Though you may not realize it, America is home to some of the oldest universities in the entire world. While these institutions may not have the ancient context of higher learning establishments like the University of Bologna, which dates back to 859 A.D., or the University of Oxford, which came about in 1096, these colonial hallmarks provide a look back into our nation’s past that speaks of our values.
Universities like Harvard University and St. John’s College have taken unique approaches to education that have set the groundwork for the creation of hundreds of other establishments across the nation that focus on achievement in all areas of life—from community engagement to earth-shifting medical research and everything in between. For a look inside of our nation’s educational past, follow along as we guide you through a tour of the oldest universities in America.
Columbia University (established 1754)
Ivy League member Columbia University, located in uptown Manhattan, was established by a royal charter of King George I of England in 1754. It was the first university to grant the M.D. degree and is, to date, the institution that administers the annual Pulitzer Prize for landmark achievements in journalism, literature, and music. The university is divided into 20 schools, providing undergraduate and graduate programs in everything from applied mathematics to urban development.
In addition to housing multiple distinguished alumni—five Founding Fathers, three former U.S. presidents, and 38 living billionaires—Columbia students and alumni have won a whopping combined 39 Academy Awards, 125 Pulitzer Prizes, and 11 Olympic medals.
Washington and Lee University (establishment 1749)
Washington and Lee University is a private liberal arts institution tucked away in the Appalachian Mountains in Lexington, Virginia.
The university was first founded as a small classical school in 1749 named Augusta Academy, and then eventually was renamed to honor the first president of the United States, George Washington, and Robert E. Lee, who was president of the university shortly after his surrender to Ulysses S. Grant during the Civil War.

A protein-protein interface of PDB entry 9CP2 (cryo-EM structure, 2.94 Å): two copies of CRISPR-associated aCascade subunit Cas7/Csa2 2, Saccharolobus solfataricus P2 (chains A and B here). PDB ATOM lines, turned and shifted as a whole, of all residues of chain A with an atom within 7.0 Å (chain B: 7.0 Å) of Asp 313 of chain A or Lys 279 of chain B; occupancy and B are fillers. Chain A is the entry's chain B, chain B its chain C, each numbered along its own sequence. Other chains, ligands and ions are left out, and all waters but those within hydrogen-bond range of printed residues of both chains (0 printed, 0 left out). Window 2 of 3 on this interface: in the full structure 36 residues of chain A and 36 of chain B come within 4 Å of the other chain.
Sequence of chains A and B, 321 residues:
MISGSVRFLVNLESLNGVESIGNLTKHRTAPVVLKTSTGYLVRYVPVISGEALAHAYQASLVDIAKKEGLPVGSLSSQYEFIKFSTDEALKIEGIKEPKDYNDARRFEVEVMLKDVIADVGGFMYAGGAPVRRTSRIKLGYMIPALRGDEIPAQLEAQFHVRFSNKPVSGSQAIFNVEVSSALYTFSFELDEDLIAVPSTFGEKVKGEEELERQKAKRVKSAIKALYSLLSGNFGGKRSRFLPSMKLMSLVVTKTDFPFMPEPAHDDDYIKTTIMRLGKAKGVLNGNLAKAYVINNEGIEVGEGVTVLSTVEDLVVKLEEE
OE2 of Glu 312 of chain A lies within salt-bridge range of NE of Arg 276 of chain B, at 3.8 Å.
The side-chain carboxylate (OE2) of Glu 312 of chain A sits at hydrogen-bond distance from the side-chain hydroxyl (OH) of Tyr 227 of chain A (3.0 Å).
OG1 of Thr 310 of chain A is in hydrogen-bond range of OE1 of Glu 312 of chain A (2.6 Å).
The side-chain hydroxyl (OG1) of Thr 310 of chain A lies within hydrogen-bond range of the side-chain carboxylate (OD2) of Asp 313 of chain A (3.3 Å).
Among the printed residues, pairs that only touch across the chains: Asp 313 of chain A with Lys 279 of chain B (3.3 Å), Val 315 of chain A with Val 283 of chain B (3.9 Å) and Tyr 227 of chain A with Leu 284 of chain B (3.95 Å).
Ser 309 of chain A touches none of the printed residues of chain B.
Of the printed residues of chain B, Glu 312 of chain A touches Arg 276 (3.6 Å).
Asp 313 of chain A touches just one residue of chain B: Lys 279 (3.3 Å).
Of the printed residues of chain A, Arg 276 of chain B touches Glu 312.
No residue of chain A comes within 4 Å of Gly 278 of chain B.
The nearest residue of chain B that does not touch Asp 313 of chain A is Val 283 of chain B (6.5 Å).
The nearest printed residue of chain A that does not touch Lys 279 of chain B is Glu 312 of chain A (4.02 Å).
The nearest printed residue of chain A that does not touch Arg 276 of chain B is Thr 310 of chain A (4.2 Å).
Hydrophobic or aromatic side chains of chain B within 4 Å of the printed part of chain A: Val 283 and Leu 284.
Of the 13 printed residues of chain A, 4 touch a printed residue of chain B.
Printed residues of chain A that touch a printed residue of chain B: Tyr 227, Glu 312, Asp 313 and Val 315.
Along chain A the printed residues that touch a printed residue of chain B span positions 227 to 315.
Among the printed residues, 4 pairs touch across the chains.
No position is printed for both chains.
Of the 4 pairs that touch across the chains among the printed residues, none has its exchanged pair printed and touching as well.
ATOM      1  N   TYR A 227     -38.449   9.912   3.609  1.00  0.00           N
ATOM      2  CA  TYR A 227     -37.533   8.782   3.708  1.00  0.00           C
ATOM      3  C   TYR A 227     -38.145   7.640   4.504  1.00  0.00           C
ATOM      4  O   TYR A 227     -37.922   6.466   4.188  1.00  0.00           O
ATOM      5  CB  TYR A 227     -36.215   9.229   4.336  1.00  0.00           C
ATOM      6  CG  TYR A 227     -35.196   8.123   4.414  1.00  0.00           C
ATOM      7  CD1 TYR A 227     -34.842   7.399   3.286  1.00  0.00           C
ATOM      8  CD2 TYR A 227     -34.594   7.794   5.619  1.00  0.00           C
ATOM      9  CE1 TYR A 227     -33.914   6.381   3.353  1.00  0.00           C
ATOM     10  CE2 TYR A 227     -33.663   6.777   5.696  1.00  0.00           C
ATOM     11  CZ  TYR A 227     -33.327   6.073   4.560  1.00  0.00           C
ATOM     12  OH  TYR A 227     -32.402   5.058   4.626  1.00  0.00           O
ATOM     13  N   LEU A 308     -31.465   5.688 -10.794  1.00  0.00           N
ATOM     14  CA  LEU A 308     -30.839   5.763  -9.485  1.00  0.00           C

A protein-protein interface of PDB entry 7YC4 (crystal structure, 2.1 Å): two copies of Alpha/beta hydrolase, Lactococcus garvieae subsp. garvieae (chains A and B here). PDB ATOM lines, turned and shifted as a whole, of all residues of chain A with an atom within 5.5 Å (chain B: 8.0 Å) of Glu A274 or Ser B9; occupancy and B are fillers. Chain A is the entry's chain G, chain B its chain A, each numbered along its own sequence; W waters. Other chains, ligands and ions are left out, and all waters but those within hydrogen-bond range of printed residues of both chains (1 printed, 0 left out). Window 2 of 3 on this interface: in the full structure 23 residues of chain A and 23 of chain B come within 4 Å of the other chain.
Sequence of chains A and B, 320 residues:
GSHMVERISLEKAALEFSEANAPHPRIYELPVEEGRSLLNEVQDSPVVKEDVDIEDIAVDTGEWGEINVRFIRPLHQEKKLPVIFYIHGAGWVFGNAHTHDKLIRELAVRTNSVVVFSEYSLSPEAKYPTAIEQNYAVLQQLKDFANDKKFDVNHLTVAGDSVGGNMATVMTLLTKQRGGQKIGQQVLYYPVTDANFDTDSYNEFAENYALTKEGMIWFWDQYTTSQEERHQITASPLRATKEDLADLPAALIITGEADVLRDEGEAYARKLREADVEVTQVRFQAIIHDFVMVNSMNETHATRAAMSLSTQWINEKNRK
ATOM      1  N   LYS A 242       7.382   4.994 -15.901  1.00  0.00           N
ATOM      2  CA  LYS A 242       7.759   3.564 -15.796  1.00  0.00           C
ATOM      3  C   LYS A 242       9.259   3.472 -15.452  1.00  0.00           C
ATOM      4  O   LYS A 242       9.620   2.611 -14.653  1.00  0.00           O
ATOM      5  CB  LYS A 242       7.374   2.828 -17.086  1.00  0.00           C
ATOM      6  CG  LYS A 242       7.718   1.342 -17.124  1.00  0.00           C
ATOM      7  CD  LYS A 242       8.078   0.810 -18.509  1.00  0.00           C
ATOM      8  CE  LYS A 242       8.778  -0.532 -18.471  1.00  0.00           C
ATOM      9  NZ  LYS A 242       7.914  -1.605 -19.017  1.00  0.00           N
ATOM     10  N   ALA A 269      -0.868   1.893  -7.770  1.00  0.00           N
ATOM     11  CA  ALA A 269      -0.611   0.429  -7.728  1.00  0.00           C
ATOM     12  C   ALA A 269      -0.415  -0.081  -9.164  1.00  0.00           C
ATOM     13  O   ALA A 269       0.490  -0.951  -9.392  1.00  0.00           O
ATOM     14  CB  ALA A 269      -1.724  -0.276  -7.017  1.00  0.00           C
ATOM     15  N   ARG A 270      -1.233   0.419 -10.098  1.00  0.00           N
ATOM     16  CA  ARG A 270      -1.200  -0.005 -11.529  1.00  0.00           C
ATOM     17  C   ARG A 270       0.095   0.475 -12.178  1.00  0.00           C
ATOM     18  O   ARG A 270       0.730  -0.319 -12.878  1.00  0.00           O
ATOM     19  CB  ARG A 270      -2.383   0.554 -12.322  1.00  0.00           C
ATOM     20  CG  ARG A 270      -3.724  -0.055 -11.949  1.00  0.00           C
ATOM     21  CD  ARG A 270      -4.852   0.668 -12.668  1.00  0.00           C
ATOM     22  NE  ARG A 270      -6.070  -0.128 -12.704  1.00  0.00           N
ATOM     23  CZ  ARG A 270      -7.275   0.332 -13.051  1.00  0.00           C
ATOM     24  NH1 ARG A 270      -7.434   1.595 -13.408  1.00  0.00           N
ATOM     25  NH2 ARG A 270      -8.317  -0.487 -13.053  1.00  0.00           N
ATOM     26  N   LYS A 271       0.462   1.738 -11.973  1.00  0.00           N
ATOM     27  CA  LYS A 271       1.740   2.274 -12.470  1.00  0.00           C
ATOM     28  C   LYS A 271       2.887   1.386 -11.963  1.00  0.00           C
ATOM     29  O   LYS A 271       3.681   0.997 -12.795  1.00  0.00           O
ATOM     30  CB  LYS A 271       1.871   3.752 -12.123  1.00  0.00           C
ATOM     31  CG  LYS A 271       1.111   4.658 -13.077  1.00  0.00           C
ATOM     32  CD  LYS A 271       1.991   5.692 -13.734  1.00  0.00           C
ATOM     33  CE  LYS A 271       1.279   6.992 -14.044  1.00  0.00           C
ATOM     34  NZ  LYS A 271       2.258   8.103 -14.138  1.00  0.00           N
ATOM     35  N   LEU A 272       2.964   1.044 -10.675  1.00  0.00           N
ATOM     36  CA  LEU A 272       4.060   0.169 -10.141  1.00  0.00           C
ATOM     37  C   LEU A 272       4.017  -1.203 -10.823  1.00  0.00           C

The university plays home to many iconic traditions, including the Fancy Dress Ball, which dates back to 1907. In total, the school consists of 40 undergraduate programs, and offers professional degrees by the Williams School of Commerce, Economics and Politics, and the School of Law.
Princeton University (established 1746)
This private Ivy League research university in Princeton, New Jersey, was founded in 1746 by New Light Presbyterians, in order to train ministers, and soon became the educational and religious capital of Scottish Presbyterian America.
Princeton University offers graduate and undergraduate degrees in the humanities, social sciences, natural sciences, engineering, as well as several other professional degrees through programs like the Woodrow Wilson School of Public and International Affairs, and Bendheim Center for Finance. At one point before his presidency, which began in 1902, Woodrow Wilson served as the president of the university, who ultimately introduced the preceptorial system, or the one-on-one form of mentorship programs we now see at universities all across the country.
University of Delaware (established 1743)
Serving as the state of Delaware’s largest (and oldest) university, the University of Delaware offers more than 135 undergraduate degrees, 67 doctoral programs, 142 master’s degree programs, 14 dual degrees, 15 interdisciplinary programs, 12 online programs, and 28 certificate programs. Though the school has changed its name many times over the years, it was first called “Free School,” founded by Presbyterian minister Francis Alison. At an acceptance rate of nearly 66 percent (for in-state applicants), the University of Delaware is an incredibly popular and practical option for many students. Former alumni include Joe Biden and Chris Christie.
Moravian College (established 1742)
Moravian College is a private liberal arts institution in Bethlehem, Pennsylvania, founded by Moravians—or descendants of followers of the Bohemian Reformation. Most notably, Moravian College was the first institution of higher learning educate Native Americans in their own native language and the first to educate women.